Remember when third-party consumer review sites first came on the scene? In 2007, at that year’s Industry Summit, we convened a panel to talk about online reputation management. You might recall that many dealers found the idea of a Web platform designed to allow customers to air their grievances for all the world to see was rather unsettling, to say the least. There was talk of class-action lawsuits.
But the digital marketing experts on our panel didn’t see it that way. To a man, they agreed that dealers should harness the power of those sites by encouraging as many customers as possible to post positive reviews. They also suggested dealers be proactive about responding to negative reviews with offers to remedy the situation.
How prescient. Today, dealers like Allen Turner, who owns Hyundai and Chevrolet franchises in the Florida Panhandle, have turned review sites into powerful marketing tools. He and his managers chose to focus on DealerRater. Allen Turner Hyundai has collected more than 1,100 reviews (only 10 of which are negative) and earned Dealer of the Year honors for Florida Hyundai dealers for the past three years. This year, they earned the national award for their brand as well.
You could accuse Turner of chasing trophies, but you would be missing the point entirely. He didn’t write those reviews. He is using DealerRater as a free marketing platform, and an effective one at that. Good for him.
Our Sales Pro of the Month for May is Scott Kemp, who has spent the last 15 years of a 30-year sales career at Krippen Auto Mall in Lansing, Mich., where he sells new and used GMCs, Buicks, Mazdas and Volvos to a loyal customer base and, according to his general sales manager, maintains “near-perfect” CSI scores.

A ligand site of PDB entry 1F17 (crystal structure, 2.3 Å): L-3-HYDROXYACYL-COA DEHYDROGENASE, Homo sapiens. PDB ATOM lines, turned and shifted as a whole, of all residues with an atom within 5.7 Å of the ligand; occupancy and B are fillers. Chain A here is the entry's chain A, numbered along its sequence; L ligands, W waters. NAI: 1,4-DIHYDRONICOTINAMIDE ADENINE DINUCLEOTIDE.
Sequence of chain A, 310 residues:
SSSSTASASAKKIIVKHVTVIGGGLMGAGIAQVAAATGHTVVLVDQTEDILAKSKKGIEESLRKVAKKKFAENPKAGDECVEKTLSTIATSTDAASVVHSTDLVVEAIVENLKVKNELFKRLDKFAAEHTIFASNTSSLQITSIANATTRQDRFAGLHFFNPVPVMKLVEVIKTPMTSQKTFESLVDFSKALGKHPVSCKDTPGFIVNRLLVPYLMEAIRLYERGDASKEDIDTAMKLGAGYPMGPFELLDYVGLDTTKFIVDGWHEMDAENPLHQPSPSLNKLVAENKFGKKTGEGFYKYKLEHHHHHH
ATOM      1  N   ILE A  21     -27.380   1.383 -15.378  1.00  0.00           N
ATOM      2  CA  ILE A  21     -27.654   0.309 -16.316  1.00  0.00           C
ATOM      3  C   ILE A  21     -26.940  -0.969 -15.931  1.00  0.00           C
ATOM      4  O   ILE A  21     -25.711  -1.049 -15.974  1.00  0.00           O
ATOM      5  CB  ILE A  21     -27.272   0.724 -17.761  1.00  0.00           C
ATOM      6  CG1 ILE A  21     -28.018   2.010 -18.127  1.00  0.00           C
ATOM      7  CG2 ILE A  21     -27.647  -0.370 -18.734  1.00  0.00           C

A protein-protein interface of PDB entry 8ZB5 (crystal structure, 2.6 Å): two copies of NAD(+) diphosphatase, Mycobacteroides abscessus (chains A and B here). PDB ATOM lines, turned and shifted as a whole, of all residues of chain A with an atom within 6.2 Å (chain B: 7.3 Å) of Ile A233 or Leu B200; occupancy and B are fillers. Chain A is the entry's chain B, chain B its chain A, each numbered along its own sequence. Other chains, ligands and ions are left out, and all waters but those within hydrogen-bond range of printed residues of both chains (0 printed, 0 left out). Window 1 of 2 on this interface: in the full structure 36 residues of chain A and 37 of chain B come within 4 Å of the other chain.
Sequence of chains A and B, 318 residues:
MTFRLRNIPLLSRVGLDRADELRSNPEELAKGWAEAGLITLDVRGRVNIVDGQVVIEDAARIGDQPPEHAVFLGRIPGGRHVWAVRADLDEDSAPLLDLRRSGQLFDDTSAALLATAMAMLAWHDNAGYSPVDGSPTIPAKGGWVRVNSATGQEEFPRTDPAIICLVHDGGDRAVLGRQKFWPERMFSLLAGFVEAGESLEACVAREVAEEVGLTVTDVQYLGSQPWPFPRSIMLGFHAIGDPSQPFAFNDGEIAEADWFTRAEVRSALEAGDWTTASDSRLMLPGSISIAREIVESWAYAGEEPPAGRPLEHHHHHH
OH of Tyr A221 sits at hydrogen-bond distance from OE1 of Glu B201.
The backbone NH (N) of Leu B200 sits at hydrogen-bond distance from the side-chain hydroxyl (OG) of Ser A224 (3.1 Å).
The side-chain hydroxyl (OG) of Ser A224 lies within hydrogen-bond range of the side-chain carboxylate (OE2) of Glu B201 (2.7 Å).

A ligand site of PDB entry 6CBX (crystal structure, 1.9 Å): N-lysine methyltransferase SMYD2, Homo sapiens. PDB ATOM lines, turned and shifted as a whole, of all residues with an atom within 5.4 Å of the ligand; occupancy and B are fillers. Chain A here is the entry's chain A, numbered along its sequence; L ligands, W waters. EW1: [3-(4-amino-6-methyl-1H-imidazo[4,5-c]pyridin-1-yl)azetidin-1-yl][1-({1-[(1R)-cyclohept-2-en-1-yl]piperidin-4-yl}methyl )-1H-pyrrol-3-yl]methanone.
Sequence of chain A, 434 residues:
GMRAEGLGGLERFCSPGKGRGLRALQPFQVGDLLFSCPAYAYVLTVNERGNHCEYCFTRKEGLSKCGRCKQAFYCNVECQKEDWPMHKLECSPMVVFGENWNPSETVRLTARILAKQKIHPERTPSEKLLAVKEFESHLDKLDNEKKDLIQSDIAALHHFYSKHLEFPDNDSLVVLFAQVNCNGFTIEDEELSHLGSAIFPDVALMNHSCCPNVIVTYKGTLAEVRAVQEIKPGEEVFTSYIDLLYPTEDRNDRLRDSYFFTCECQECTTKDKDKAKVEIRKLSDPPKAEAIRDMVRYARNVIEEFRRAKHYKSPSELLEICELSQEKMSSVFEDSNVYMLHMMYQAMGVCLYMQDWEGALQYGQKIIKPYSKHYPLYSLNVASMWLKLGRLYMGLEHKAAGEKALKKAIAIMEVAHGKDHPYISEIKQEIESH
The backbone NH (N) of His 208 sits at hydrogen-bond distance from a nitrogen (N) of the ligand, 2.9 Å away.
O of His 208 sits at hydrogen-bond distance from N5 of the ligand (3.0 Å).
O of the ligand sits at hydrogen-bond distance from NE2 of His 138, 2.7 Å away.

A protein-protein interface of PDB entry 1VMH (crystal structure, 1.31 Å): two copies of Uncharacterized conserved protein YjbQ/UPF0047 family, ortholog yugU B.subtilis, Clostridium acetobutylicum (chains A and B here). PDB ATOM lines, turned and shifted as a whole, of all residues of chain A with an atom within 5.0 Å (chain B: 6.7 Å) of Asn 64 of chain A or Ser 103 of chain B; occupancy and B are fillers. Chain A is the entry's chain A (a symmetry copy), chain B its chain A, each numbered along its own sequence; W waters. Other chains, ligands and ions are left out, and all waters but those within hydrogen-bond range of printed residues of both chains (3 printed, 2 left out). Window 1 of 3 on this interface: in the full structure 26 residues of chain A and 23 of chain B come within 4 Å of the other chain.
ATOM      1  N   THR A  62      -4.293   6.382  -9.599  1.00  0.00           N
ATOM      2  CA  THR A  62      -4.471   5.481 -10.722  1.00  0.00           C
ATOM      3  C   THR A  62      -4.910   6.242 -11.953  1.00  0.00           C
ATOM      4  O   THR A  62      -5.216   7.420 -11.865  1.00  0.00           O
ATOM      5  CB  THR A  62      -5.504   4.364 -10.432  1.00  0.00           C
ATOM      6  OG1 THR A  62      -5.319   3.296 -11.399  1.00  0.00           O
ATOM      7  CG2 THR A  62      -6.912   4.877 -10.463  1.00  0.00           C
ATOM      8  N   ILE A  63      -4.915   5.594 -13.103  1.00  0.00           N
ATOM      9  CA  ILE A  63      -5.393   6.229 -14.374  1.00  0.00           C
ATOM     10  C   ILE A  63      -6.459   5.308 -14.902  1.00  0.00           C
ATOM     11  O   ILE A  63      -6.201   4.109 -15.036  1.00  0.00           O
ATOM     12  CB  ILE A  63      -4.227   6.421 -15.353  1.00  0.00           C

This month’s issue also features yet another memorable entry from Jim Ziegler, who escaped a Louisiana hospital in time to file a report on the unintended effects of leasing, the ongoing Takata airbag disaster, nine- and 10-year financing terms and more. Is anyone else following the Takata story as closely as Jim? I don’t think so, but if another 70 million units are added to the recall list, as he predicts, they soon will be.
There is so much more in these pages. Ron Reahard kicks off the spring selling season by answering the “Why” of F&I, Harlene Doane has a cure for the stomachaches caused by a rotten dealership culture, Ryan Williams demonstrates how prepaid maintenance drives loyalty and Tom Hudson makes a convincing plea for dealers to review their old arbitration agreements.
Finally, on our back page, G.P. Anderson returns to tackle a difficult subject: What do you do when a customer asks to see your boss? How do you handle a finance customer who complains about their salesperson? In his usual direct (but humorous) style, he suggests you tackle such situations head-on.
That is good advice, and it’s universal. We work in an industry that barely resembles its younger self. Technology and connectivity are flooding our market, and those two forces alone have generated a new level of awareness between dealers and customers. Each side has a pretty good idea of what the other is doing. We can fight it to the bitter end or embrace it fully. I know you will make the right choice for your business.
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